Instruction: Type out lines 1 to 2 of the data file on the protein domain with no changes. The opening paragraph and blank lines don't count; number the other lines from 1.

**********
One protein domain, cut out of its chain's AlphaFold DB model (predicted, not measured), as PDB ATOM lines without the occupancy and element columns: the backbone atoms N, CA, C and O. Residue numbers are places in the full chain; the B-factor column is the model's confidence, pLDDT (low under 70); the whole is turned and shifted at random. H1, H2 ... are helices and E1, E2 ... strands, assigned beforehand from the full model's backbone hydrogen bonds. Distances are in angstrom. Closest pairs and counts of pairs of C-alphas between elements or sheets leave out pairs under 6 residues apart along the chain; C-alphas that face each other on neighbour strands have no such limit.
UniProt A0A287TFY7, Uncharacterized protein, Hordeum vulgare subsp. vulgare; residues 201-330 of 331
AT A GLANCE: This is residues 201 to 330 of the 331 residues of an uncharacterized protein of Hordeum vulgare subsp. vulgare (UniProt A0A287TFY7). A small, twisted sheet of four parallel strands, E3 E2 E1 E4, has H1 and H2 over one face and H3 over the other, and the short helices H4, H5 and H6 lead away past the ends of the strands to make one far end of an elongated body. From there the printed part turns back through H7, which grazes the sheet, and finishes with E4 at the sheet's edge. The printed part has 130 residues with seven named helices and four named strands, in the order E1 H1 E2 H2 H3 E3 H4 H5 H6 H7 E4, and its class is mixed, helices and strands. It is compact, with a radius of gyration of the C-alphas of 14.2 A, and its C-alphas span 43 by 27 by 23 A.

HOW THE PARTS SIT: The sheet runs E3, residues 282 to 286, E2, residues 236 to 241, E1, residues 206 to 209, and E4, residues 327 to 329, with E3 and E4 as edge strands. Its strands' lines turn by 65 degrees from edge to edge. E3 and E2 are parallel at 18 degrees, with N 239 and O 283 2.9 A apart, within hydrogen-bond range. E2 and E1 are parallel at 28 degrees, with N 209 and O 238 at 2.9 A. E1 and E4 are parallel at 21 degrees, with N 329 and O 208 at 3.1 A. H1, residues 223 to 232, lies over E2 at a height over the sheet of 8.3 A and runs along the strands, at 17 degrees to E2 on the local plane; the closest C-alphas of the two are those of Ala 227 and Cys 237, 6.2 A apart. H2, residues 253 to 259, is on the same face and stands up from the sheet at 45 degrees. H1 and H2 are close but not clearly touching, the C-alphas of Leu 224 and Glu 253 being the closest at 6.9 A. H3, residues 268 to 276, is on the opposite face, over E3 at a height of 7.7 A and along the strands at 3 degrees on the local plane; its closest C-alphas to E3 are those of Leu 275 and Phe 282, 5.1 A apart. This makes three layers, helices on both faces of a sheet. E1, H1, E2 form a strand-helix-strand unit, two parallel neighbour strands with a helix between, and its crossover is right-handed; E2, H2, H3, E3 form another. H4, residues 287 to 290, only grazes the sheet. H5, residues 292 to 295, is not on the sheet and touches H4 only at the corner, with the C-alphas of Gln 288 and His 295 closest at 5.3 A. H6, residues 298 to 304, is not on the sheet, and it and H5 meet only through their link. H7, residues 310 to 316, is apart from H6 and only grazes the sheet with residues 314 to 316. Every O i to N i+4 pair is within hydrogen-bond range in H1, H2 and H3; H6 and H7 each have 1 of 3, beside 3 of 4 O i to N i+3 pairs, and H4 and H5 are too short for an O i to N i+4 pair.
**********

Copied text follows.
UniProt A0A287TFY7, Uncharacterized protein, Hordeum vulgare subsp. vulgare; residues 201-330 of 331
AT A GLANCE: This is residues 201 to 330 of the 331 residues of an uncharacterized protein of Hordeum vulgare subsp. vulgare (UniProt A0A287TFY7). A small, twisted sheet of four parallel strands, E3 E2 E1 E4, has H1 and H2 over one face and H3 over the other, and the short helices H4, H5 and H6 lead away past the ends of the strands to make one far end of an elongated body. From there the printed part turns back through H7, which grazes the sheet, and finishes with E4 at the sheet's edge. The printed part has 130 residues with seven named helices and four named strands, in the order E1 H1 E2 H2 H3 E3 H4 H5 H6 H7 E4, and its class is mixed, helices and strands. It is compact, with a radius of gyration of the C-alphas of 14.2 A, and its C-alphas span 43 by 27 by 23 A.